Review of the carriage of zoonotic bacteria by arthropods, with special reference to Salmonella in mites, flies and litter beetles.
Wales AD., Carrique-Mas JJ., Rankin M., Bell B., Thind BB., Davies RH.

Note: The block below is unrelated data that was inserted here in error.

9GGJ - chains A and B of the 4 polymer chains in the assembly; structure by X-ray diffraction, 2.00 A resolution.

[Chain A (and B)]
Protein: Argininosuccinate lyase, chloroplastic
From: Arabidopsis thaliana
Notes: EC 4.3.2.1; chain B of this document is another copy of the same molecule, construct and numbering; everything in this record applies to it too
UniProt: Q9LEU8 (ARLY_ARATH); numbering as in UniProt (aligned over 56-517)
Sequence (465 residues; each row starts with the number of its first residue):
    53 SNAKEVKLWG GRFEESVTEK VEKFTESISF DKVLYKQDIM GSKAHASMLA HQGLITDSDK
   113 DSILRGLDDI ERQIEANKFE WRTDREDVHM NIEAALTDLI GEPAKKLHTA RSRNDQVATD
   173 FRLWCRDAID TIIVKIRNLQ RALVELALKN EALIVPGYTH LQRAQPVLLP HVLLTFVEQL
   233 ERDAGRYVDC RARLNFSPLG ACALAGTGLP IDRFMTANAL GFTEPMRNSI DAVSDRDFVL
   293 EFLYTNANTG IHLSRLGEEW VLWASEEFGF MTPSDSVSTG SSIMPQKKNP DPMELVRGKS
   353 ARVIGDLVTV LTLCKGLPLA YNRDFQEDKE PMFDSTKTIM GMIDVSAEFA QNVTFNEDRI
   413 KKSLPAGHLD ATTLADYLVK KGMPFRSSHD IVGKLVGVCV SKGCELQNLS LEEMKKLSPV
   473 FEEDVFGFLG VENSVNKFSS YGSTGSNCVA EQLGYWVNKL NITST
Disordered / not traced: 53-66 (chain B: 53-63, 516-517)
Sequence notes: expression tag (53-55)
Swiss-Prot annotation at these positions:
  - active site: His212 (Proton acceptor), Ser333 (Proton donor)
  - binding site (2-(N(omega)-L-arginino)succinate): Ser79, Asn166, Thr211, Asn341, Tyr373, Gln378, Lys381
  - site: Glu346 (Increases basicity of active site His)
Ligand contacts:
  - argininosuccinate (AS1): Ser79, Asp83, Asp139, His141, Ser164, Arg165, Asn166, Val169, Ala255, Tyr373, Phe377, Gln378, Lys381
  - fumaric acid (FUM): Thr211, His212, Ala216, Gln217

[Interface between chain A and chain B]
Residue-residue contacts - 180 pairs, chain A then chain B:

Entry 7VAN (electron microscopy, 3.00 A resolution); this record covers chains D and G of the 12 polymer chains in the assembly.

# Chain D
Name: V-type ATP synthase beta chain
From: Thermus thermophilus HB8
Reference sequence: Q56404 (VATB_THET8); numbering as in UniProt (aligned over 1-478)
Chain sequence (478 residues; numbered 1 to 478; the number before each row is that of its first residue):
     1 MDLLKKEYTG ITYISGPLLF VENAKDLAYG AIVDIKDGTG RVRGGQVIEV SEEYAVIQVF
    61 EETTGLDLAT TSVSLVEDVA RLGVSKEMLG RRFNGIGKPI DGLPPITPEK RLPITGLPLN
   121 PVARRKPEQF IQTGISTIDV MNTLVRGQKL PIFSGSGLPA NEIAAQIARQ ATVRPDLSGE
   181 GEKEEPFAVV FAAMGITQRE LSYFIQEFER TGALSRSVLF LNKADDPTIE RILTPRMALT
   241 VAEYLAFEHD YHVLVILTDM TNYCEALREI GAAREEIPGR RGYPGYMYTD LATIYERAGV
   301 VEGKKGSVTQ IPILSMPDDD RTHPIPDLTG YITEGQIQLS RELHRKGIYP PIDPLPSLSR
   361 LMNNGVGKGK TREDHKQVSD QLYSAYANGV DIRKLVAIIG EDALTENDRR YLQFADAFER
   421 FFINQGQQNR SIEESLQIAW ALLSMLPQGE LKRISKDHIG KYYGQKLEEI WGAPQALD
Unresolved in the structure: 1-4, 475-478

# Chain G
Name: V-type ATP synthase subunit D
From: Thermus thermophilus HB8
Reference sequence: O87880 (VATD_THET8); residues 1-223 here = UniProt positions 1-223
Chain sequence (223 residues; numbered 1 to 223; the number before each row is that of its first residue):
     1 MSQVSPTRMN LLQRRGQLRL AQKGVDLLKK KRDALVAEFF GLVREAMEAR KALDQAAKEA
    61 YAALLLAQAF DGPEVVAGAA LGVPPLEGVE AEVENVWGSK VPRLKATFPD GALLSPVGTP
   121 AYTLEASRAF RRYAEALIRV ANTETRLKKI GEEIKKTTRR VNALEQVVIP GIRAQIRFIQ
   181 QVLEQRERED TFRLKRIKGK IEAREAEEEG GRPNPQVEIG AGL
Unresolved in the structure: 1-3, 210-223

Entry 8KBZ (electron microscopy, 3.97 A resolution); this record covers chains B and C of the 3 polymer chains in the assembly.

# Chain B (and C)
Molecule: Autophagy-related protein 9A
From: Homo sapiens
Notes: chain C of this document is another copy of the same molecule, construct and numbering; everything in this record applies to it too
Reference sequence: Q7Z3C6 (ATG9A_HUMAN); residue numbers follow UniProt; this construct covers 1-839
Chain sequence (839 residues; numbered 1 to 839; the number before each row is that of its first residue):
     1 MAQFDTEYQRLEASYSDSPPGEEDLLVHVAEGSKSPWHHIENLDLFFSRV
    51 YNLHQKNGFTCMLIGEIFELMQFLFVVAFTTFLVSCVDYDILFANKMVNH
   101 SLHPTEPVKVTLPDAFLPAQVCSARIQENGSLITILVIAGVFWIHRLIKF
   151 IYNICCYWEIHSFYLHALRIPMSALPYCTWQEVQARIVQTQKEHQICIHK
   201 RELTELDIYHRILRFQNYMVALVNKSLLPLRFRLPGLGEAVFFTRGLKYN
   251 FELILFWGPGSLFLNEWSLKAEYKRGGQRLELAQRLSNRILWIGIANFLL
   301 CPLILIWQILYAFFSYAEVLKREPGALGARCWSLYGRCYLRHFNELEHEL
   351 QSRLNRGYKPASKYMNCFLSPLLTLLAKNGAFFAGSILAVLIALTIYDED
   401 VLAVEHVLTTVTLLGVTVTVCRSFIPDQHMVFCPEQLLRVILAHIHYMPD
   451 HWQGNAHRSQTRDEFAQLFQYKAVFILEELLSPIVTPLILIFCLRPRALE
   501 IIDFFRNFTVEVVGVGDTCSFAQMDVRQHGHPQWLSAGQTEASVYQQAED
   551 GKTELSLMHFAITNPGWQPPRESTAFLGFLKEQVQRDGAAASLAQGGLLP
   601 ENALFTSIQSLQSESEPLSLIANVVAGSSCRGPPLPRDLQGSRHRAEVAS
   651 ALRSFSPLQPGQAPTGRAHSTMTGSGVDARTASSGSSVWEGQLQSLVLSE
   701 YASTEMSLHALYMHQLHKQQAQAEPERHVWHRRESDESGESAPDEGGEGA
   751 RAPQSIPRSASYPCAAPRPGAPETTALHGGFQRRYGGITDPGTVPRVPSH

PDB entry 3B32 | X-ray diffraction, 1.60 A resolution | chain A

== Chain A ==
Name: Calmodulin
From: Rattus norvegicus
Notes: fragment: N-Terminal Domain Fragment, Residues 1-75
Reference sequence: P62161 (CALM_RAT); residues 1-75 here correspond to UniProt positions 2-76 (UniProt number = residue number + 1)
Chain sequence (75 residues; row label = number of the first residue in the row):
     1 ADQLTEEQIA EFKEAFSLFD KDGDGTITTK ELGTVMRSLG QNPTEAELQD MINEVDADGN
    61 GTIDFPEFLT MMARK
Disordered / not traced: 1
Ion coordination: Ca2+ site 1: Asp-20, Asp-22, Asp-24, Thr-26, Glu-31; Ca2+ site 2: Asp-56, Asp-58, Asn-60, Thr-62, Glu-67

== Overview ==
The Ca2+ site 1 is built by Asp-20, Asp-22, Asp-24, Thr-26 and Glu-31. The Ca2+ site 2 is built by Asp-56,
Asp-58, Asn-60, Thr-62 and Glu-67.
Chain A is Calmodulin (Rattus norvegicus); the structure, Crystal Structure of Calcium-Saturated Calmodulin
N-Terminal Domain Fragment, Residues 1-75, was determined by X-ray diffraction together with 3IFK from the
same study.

This systematic review considers the relationship between arthropods commonly found in and around livestock premises and zoonotic bacteria. The principal focus is upon insects and arachnids on poultry units, where houses, litter and manure provide good conditions for the growth, multiplication and protection of flies, beetles and mites, and where zoonotic pathogens such as Salmonella and Campylobacter are prevalent. Other members of the Enterobacteriaceae and the taxa Clostridium, Helicobacter, Erysipelas and Chlamydiaceae are also discussed. Salmonella is widely distributed in the flies of affected livestock units and is detectable to a lesser degree in beetles and mites. Persistent carriage appears to be common and there is some field and experimental evidence to support arthropod-mediated transmission between poultry flocks, particularly carry-over from one flock to the next. Campylobacter may readily be isolated from arthropods in contact with affected poultry flocks, although carriage is short-lived. There appears to be a role for flies, at least, in the breaching of biosecurity around Campylobacter-negative flocks. The carriage of other zoonotic bacteria by arthropods has been documented, but the duration and significance of such associations remain uncertain in the context of livestock production.